It seems a long way from the 65-year-old’s other passion, fast cars. He collects motorcycles and cars and is a regular participant in motorsport events in the UAE and overseas. Griffiths has even driven a Lotus Formula 1 car around the Hungarian Grand Prix circuit.
Organ playing and car racing? Not so far apart, Griffiths told Orient Aviation. “Basically, I think my life is full of adrenalin. The adrenalin of running a very complex airport. Having been on both sides of the track in the airline business and now in the airport business, the airport business is far more complicated than running an airline. I can tell you that,” he said.
“So I think the complex job is based around adrenalin. And if you actually look at the music I play, that’s also full of adrenalin. Some of the repertoire I perform is quite demanding.
“It needs a huge amount of energy and adrenalin as well. And my motor racing interests are similarly filled with adrenalin. That adrenalin is the common drug that joins them altogether.”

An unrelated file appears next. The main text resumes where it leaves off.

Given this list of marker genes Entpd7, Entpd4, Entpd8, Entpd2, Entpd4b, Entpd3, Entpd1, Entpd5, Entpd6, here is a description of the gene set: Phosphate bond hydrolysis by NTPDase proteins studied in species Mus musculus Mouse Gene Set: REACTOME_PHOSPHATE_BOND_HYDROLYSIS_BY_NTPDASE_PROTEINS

Married to composer Joanne Marsh, the father of three told Orient Aviation he has four quadrants in his life: his hobbies, his professional life, his music and, most important of all, his family. “I’m happiest when the crosshairs of those four quadrants are exactly in the centre.”
A confessed “transport junkie” and interested in “anything that moves” he has a restored Hawker Sidley GR1 Harrier (Jump Jet) which is on display at Brooklands Museum in the UK.
“Restoring that jet fighter was one of the most rewarding things I have done. I did not do it personally, but the people I employed and the project I managed was just incredible,” he explained.
Neither is there any thing hobby-like about his music. “I have an organ in my house in the UK and an organ in Dubai. I play concerts all over the world. I fixed a date yesterday for New York. I will be going to do that next April. I have, hopefully, a concert series in Australia and New Zealand I will try to fit in next year,” he said.